Oliver Courtney on +44 (0)7912 517147 or firstname.lastname@example.org
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Naturalist and comedian Bill Oddie has been filmed being evicted from HSBC's London headquarters while protesting against the bank's business ties to companies that are illegally destroying rainforests and abusing human rights in Sarawak, Malaysian Borneo.
Oddie has teamed up with the campaign group Global Witness to expose how the UK's biggest bank has made almost £100 million by providing loans and services to some of the most destructive logging companies in the world, in violation of the bank's own policies. The short film pokes fun at the bank's hypocrisy, but its message is deadly serious. A public petition launched alongside the film calls on HSBC CEO Stuart Gulliver to end the bank's relationship with the companies destroying Borneo's last virgin rainforests.
"HSBC has made an absolute killing helping some of the world's worst logging companies get off the ground," said Oddie. "According to HSBC's own rules and all the evidence, it shouldn't be touching them with a bargepole. As a result the last of Borneo's rainforests are under immediate threat. Everyone needs to sign the petition to stop HBSC profiting from deforestation in Malaysia and beyond, before it's too late."
Mimicking the style of a nature documentary, the film - titled Bill Oddie's BankWatch - studies a new species known as the "HSBC banker" in its natural habitat in London's Canary Wharf. Oddie is filmed in HSBC's headquarters lambasting the bank's activities in Malaysia, before being forcibly ejected from the premises.
Global Witness investigations have shown how HSBC provided loans and services to logging companies with close ties to Sarawak's Chief Minister Abdul Taib Mahmud. Taib has ruled the state for over three decades and controls all land allocation and forestry licencing, and is widely understood to abuse this power to enrich his family and associates. The companies have been at the forefront of a timber and palm oil bonanza that has left less than five per cent of Sarawak's rainforests unaffected by logging or plantations.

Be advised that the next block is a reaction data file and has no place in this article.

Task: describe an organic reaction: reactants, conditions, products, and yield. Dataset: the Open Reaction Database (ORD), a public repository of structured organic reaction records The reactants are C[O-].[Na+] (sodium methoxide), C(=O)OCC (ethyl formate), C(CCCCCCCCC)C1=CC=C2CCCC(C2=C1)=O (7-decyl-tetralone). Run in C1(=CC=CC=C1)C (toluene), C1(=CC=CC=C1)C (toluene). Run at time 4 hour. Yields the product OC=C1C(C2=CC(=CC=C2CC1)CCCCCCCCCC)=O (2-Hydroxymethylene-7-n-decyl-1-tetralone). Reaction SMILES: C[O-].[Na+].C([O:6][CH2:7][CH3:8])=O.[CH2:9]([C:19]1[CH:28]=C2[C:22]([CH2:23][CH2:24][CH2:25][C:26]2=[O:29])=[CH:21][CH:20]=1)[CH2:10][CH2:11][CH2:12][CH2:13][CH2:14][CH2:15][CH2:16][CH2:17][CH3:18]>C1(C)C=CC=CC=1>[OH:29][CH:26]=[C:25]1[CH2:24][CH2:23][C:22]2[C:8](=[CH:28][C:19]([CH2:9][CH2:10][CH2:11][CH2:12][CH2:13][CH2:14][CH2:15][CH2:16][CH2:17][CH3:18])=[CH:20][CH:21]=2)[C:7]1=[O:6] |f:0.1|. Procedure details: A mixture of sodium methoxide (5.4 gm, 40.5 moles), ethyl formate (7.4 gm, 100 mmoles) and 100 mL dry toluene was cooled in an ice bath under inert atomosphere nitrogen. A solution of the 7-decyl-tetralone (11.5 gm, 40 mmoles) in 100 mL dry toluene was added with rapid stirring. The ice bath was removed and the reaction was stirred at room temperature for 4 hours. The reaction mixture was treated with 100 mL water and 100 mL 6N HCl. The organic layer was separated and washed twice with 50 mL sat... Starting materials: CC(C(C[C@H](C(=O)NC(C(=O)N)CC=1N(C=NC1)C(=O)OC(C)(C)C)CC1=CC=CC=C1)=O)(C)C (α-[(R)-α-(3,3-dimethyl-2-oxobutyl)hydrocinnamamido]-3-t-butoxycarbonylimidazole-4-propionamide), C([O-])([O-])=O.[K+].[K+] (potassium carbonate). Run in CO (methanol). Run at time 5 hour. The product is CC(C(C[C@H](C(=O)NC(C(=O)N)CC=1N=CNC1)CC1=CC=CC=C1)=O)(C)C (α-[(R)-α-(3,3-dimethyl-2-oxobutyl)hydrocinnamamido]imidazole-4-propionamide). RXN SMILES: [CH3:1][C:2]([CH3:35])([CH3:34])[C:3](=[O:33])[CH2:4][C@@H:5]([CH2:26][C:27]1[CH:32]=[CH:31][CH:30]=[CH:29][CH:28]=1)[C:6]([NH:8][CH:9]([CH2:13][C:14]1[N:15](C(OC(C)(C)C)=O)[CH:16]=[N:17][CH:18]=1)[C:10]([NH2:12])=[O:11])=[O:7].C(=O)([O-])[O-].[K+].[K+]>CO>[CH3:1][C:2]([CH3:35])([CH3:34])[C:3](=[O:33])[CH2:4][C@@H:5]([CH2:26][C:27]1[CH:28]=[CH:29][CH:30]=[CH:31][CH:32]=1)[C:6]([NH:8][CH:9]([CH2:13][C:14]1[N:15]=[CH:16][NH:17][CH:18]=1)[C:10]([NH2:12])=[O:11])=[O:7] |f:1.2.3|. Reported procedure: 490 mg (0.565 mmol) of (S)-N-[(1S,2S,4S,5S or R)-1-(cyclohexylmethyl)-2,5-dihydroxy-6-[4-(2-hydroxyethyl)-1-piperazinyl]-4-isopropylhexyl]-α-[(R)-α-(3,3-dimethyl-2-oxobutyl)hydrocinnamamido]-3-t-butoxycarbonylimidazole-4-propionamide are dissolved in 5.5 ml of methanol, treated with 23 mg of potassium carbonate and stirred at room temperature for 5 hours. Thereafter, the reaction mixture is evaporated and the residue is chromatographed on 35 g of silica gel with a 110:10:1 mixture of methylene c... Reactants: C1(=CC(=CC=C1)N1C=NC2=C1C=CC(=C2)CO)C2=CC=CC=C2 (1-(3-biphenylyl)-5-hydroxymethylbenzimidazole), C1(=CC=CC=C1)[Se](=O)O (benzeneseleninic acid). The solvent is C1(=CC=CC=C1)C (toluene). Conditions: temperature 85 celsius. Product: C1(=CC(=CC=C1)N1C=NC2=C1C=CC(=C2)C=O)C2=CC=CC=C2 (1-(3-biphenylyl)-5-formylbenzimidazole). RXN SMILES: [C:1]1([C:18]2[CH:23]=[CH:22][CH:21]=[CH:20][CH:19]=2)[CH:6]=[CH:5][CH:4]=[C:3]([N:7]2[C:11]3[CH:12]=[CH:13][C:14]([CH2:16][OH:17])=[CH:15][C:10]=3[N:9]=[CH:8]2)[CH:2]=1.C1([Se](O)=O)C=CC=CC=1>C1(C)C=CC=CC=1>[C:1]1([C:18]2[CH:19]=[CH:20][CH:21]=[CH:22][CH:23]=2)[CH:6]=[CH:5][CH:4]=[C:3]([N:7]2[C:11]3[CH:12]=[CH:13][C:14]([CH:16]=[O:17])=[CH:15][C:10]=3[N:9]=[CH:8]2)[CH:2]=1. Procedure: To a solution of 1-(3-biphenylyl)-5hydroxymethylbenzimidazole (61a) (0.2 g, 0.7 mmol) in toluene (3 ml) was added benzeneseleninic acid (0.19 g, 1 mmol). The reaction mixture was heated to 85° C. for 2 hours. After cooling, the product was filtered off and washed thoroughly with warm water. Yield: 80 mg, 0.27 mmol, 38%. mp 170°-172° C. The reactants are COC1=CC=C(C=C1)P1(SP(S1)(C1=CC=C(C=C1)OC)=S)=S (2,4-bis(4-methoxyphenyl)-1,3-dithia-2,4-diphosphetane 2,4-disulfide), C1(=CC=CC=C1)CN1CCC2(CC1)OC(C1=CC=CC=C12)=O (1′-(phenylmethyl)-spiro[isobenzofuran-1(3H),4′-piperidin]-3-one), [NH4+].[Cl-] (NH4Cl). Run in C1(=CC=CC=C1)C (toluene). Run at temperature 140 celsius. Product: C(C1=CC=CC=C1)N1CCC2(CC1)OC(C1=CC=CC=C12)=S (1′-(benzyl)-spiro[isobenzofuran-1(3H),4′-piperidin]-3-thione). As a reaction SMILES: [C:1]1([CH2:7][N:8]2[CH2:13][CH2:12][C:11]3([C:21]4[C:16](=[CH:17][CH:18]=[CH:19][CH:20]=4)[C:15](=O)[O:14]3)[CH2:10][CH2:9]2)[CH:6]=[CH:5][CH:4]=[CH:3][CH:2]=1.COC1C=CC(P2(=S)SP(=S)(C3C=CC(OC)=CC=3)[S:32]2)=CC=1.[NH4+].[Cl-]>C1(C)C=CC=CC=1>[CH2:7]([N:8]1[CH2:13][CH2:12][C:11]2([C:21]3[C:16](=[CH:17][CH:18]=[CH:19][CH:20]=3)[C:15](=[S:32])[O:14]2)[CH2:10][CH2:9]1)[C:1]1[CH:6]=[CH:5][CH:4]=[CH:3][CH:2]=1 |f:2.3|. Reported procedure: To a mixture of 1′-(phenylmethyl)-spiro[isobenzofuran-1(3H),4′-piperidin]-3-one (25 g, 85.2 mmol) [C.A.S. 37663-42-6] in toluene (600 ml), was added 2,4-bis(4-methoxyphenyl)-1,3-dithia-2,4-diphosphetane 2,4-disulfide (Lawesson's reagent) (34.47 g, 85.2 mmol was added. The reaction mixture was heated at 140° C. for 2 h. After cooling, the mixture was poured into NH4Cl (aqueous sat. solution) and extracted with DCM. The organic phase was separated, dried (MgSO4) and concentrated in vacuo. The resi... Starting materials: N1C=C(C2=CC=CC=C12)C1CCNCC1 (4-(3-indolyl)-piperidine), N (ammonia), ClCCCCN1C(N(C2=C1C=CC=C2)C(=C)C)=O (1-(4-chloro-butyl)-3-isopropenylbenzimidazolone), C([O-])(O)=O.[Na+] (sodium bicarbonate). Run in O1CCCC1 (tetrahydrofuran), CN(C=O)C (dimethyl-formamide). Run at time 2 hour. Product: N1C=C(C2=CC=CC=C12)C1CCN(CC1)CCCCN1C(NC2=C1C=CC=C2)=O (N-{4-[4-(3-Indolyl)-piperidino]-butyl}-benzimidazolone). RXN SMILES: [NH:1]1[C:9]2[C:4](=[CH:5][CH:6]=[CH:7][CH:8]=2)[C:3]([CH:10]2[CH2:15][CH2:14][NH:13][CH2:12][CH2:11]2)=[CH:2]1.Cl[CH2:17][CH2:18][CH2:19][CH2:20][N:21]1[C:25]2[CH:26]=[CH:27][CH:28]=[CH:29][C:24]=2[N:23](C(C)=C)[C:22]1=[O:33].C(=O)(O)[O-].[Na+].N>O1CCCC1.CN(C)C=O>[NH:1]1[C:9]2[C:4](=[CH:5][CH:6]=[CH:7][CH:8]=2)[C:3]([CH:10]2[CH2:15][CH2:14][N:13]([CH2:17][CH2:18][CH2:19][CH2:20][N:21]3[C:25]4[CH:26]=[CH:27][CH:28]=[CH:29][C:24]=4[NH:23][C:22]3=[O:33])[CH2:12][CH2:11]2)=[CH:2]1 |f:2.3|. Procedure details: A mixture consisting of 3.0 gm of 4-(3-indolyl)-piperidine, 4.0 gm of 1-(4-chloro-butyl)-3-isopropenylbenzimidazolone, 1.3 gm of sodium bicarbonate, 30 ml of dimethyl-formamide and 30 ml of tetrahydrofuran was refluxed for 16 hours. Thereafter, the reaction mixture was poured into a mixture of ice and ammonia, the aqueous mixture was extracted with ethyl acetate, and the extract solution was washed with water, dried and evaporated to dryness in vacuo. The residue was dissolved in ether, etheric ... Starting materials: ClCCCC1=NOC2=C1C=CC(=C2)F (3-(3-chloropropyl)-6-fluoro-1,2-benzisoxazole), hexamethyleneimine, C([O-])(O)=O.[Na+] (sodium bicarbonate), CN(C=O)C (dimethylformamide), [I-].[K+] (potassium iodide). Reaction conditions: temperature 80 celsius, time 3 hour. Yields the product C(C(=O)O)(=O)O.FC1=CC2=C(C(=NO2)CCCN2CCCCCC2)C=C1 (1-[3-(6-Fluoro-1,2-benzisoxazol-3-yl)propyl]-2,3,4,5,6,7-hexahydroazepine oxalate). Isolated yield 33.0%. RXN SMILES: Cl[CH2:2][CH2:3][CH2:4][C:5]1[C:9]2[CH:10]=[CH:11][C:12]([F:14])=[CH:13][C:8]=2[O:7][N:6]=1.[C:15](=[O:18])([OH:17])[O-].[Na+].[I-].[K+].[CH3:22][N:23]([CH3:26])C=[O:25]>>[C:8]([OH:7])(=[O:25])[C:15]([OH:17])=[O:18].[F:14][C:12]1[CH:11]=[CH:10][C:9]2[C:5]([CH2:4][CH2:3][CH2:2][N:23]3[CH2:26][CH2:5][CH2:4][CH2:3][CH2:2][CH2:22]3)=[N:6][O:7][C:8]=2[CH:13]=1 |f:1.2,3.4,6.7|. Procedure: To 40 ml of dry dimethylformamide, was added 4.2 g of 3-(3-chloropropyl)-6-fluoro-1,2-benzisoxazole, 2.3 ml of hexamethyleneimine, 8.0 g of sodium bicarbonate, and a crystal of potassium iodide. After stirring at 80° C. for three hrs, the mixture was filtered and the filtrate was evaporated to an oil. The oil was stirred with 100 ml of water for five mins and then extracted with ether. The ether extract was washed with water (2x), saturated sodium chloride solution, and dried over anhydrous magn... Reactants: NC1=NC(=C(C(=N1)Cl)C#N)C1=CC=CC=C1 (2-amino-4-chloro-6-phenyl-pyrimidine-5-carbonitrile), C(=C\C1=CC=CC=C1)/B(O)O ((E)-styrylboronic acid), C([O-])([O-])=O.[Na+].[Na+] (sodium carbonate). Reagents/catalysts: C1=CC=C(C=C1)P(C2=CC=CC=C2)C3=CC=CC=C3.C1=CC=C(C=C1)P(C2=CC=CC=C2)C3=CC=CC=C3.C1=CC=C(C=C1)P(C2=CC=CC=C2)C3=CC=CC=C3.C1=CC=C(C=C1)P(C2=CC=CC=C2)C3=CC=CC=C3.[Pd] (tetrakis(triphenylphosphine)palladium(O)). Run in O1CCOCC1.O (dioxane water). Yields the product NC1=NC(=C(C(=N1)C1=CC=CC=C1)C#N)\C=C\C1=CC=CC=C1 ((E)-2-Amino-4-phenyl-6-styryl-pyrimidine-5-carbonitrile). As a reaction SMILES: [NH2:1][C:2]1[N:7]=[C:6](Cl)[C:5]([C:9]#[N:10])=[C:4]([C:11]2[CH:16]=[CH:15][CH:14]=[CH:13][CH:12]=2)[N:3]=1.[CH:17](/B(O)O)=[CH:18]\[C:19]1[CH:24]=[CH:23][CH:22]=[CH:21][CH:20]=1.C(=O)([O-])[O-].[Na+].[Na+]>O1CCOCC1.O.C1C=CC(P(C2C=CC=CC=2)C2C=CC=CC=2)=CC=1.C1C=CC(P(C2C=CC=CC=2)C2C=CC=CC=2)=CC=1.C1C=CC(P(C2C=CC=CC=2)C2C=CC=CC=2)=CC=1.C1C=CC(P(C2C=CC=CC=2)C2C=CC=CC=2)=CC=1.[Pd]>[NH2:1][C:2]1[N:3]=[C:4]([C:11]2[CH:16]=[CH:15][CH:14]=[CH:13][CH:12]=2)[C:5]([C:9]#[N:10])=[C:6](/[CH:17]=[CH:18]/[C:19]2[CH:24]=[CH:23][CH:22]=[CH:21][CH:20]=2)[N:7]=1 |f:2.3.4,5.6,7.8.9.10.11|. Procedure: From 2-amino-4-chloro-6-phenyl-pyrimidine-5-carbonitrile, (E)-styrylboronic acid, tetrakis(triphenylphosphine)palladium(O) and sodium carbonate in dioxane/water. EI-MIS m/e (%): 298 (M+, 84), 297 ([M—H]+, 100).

Taib is currently under investigation by the Malaysian Anti-Corruption Commission. By providing services to a sector notorious for corruption and high-level political links, HSBC is at serious risk of violating international anti-money laundering regulations which require it to carry out extra checks on clients linked to senior politicians.
The Global Witness petition, launched in conjunction with 38 Degrees, calls on HSBC to hold its hands up to its wrongdoing, drop the clients in question and fix its forest policies and compliance procedures so that its investments do not finance this kind of abuse in future.
"It's high time our banks stop saying one thing while doing the exact opposite. You would think after all the scandals HSBC has been caught up in of late they'd learn to start telling us the truth," said Oddie. "I made a stand in its HQ because customers and shareholders need to know what is going on. Watch the film - it's funny, but the message is no laughing matter; HSBC must stop bankrolling the world's worst logging companies."
Notes to editors:
- The petition to HSBC is available here: https://secure.38degrees.org.uk/page/s/hsbc-sarawak
- Bill Oddie is available for interviews outlining why he signed up for this campaign.
- The film and more information on Global Witness' forest campaigns can be found here: www.globalwitness.org/hsbc-sarawak
- Global Witness report on this issue is available here:www.globalwitness.org/hsbc